How to find the tools you need to build your own backyard chicken coop

Wood clamps holds wood together to be drilled.

So you want to build your own backyard chicken coop, but you’re afraid you might not have the right tools for the job. Luckily, it doesn’t take that many tools — a few common hand tools and power tools. And if you can’t find them in your garage or tool chest, don’t despair. Here are some other places to look, and a few tips should you decide to buy them new or used. 

1. Borrow tools from a neighbor or friend.

The easiest way to find the tools you need for a one-time project like building a chicken coop is to borrow them from a friend, family member, or neighbor. Unless that person uses the tools professionally, they’ll most likely be happy to see them put to good use. Just ask. The promise of fresh eggs or homemade cookies may sweeten the deal.

Even better, borrow the owner of the tools as well! Building a chicken coop — even just preparing your yard for the arrival of your new flock — is the ideal occasion for a work party. Snacks and refreshments fuel the fun, and if you offer to exchange your labor for theirs, you can all work out a swap and get a lot of projects handled faster than if everyone worked alone.

2. Find a tool-lending library near you.

Cutting plywood with a circular saw.What if your neighbors aren’t entirely sold on your chicken keeping venture and none of your friends have a tool collection to speak of? Turn to the larger community and borrow your tools from a tool-lending library!

A tool-lending library is just like a book library, except instead of books, you can borrow tools — all kinds of tools. Many tool-lending libraries require only basic identification for you to take part (for some, your regular library card will do).

There are established tool libraries in many cities and more are popping up all the time. Check out this list of tool-lending libraries to see if there’s one near you. If there isn’t, think about getting one started, as these people did in Portland, Oregon. After all, if you do end up buying some tools for your chicken coop project, why not use them to seed a small tool library when you’re done?

How exactly does a tool-lending library work? Each one is slightly different. While some charge a rental fee, most are set up for community sharing and are free of charge. Generally you sign up for the tools you need and wait for them to be available. Or you stop in on the morning you need something and see what’s available. This is actually better than it sounds. Other DIYers will be waiting in line to borrow tools too, so you can talk to each other about your projects. Often you’ll get great tips and maybe even find someone willing to do a work swap.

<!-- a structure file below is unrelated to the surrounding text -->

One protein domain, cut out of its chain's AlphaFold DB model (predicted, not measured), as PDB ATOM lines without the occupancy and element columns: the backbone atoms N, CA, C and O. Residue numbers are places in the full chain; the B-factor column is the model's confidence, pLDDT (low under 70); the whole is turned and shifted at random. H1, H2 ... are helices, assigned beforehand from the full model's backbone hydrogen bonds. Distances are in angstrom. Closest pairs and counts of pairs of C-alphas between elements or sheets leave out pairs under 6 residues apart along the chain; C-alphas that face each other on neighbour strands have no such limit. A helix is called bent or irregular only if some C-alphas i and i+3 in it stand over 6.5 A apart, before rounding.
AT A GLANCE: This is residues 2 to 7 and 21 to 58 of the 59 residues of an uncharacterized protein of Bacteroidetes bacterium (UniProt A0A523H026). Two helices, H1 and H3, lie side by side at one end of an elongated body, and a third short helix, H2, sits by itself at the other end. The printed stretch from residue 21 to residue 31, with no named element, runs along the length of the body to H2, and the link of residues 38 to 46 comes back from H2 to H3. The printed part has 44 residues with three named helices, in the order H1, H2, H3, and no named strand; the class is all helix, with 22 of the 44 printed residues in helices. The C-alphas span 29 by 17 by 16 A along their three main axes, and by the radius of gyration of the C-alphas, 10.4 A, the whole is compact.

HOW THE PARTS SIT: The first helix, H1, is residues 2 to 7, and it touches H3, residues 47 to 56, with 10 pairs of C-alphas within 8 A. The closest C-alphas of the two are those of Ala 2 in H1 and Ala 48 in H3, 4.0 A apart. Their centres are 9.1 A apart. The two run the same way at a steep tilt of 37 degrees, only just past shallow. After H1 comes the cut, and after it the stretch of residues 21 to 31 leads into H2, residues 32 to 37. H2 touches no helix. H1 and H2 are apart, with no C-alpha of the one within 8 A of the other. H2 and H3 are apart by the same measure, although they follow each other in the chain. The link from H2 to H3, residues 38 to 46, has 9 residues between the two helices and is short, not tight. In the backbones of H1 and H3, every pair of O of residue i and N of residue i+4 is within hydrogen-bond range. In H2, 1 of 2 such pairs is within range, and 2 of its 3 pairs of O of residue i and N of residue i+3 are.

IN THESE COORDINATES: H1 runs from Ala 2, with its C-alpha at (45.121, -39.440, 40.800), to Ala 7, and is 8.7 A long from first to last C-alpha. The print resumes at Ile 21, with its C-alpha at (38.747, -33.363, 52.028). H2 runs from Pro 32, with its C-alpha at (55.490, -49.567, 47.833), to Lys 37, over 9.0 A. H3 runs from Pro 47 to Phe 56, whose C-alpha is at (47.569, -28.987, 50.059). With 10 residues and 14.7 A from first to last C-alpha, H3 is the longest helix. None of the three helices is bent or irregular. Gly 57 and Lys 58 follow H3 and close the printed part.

3. Buy your tools at a local hardware or home improvement store.

Drilling holes with power drill for chicken coop.

I know, I know, you were hoping for more alternatives to buying tools, and here I am suggesting that you buy them. Hear me out. . .

I’m of the belief that most of the tools you need to build a backyard coop are essential ones to have around anyway. These include a hammer, a tape measurer, sawhorses, a handsaw (for reference, here’s a complete list of the tools you need to build The Garden Coop). Those essentials also include basic power tools like a good cordless drill/driver and a circular saw.

Why buy them? Well, you might think a chicken coop is simply your next and final project, yet once you’ve felt the satisfaction of building something beautiful and functional for your yard, you’re gonna be looking for new projects to take on. At the very least, you might add more chickens down the line. . . which means expanding your coop or building a new one.

I’m not going to get into specific tool reviews here. Suffice it to say, price is usually a decent indicator of quality. As for power tools, I’m partial to the Ridgid brand, available at Home Depot and other retailers, in large part because of their lifetime service agreement. If you’re willing to do the paperwork and online registration, you get free service for life. On cordless tools, this covers batteries and chargers, which, I can tell you from experience across brands, often fail well before the tool.

Two basic tools for building: a level and a pencil

(Head’s up: if you do bring a Ridgid tool in for service and you receive a replacement tool or component, you have to re-register each new item for it to be eligible for the continued lifetime service. They’re sorta counting on the fact that most people will overlook this. But now you know better, right?)

So if you shop for the best deals and factor in the value of lifetime service, you can stretch your dollar while gearing up your tool chest. But if you’re still not convinced to buy your tools new, then check the resale market at garage sales, estate sales, or on Craigslist. And remember, if you do buy new, you always have the option to sell them “barely used” after the fact to recoup some of the cost.

Now go grab some tools and get excited about building that coop!

For those of you’ve who have already built your coops, did you borrow tools, use a tool lending library, buy them new or used, or some other arrangement I haven’t considered? How did it go? 

Also, if you have any advice for others looking to borrow tools or know of any tool libraries not on the Wikipedia list, please share it in the comments below.


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